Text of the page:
In 2000 he designed lampposts, pavements, gates and arches for Southwark Council's Peckham Renewal Project. Antony Gormley, whose workshop adjoins Phillips' studio in Bellenden Road, Peckham, designed bollards for the same project and the work of both artists adorns that street.
In 2006 Phillips exhibited six works in the Royal Academy Summer Exhibition amongst them Colour Sudoku, furthermore, held a Micro-Retrospective (9 February - 23 April 2006) at the Ashmolean Museum in Oxford.
His best known work is A Humument: A Treated Victorian Novel. One day, Phillips went to a bookseller's with the express intention of buying a cheap book to use as the basis of an art project. He randomly purchased a novel called A Human Document by Victorian author William Hurrell Mallock, and began a long project of creating art from its pages. He paints, collages or draws over the pages, leaving some of the text peeking through in serpentine bubble shapes, creating a "found" text with its own story, different from the original. Characters from Mallock's novel appear in the new story, but the protagonist is a new character named "Bill Toge", whose surname can only appear on pages which originally contained words like "together" or "altogether". Toge's story is a meditation on unrequited love and the struggle to create and appreciate art.
Several editions of A Humument have been published over the years, with more and more pages being revised each time. The project is ongoing, and future editions are expected.
Phillips has used the same technique (always with the Mallock source material) in many of his other works, including the illustration of his own translation of Dante's Inferno, (published in 1985). He is also fond of re-using images from postcards (which he avidly collects) as well as drawing stencil-style lettering, freehand. The melding of visual art with textual content is a hallmark of Phillips's work.
He also paints portraits (his portrait of Dame Iris Murdoch is well known) and murals, and creates installation art and sculpture. He is a member of the Royal Academy (since 1989) and, in 2003 designed a Royal Mint commemorative five-pound coin for the 50th anniversary of the 1953 coronation of Queen Elizabeth II. He is an opera fan, and has composed an opera, Irma, using the Humument source material for the libretto. He also wrote the libretto for Heart of Darkness, a chamber opera with music by Tarik O'Regan currently in development with American Opera Projects.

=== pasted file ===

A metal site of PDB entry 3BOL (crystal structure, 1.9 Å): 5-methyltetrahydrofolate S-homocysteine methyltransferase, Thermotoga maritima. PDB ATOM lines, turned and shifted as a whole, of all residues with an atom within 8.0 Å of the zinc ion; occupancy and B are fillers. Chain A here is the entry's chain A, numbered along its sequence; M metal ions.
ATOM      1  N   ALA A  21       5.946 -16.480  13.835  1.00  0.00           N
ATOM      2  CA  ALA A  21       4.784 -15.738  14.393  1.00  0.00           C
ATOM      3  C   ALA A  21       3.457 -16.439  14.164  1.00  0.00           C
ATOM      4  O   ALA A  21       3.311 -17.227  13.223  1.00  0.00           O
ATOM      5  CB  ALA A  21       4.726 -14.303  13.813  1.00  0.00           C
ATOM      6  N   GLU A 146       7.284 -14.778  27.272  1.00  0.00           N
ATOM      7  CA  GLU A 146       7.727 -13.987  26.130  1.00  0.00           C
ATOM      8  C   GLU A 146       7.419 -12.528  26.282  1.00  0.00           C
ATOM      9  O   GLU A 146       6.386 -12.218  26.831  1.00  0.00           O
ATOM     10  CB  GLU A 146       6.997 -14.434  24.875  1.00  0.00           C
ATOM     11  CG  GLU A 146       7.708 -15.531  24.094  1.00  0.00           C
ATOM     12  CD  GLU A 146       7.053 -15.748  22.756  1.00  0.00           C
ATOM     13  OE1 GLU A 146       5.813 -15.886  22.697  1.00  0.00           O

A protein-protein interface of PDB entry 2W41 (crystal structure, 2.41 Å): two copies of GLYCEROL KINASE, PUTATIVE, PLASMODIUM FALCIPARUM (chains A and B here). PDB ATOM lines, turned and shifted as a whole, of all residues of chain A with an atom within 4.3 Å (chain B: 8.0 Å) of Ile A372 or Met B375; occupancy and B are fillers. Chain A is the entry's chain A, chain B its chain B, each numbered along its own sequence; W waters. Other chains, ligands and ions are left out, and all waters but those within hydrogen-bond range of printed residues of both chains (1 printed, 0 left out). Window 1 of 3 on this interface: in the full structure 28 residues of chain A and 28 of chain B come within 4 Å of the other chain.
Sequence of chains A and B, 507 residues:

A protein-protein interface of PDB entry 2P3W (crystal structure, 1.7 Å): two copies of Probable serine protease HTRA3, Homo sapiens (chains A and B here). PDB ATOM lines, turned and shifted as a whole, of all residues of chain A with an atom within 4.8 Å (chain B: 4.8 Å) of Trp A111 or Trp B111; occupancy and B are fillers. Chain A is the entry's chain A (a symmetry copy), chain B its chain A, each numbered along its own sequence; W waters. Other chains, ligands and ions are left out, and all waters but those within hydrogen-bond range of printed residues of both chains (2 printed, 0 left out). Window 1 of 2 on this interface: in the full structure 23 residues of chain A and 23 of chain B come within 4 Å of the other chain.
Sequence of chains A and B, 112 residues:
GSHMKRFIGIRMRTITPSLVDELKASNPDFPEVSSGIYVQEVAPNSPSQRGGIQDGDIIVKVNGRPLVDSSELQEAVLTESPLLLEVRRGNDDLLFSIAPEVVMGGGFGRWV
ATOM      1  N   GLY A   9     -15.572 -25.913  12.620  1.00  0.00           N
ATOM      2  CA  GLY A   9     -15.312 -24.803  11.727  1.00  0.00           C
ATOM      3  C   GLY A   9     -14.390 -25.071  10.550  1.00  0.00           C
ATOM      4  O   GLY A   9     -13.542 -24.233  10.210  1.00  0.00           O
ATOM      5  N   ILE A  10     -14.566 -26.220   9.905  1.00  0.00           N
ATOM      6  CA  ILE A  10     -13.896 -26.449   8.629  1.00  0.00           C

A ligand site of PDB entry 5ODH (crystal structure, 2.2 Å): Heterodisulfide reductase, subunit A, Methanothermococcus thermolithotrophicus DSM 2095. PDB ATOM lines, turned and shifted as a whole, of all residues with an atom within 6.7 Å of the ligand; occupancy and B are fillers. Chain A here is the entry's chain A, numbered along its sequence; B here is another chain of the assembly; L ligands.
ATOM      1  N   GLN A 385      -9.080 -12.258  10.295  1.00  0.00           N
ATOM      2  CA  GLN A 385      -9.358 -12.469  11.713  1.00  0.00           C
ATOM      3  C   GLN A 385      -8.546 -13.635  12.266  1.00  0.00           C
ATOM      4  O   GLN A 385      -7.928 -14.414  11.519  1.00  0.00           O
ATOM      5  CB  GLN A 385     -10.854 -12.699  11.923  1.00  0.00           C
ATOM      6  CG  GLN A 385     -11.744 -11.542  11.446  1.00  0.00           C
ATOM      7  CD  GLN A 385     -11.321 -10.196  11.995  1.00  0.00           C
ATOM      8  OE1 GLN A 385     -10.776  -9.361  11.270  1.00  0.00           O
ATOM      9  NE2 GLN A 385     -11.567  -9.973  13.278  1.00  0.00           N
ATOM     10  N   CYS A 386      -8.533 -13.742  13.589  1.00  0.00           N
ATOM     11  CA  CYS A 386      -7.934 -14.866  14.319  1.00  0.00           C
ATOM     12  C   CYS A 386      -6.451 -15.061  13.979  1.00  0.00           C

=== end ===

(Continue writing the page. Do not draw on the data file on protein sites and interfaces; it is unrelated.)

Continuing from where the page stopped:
Phillips engages in other projects that challenge the viewer's perceptions of art, such as his ongoing project 20 Sites n Years, in which he photographs the same 20 spots in his studio's neighborhood, once a year. As the years go by, the viewer watches the neighborhood gradually change. Similarly, Phillips has done a series of paintings called Terminal Greys, consisting of simple cross-hatched bars of murky, grayish paint composed from the leftovers on his palette at the end of each work day. Since there are no aesthetic judgments on the artist's part in the creation of these works, they are virtually mechanical; the "art" could be said to lie in the conception of the work and not in the accidental "grey rainbow" appearance of the result.
Phillips has provided cover art for music albums including Starless and Bible Black by King Crimson (1974), Another Green World by Brian Eno (1975), and one of the sixteen portraits that form Peter Blake's design for Face Dances by The Who (1981). His cover art for Dark Star's Twenty Twenty Sound used the same technique as The Humument, but using the album's lyrics as the source material.
He has also produced books about art including Music In Art and a study of African art.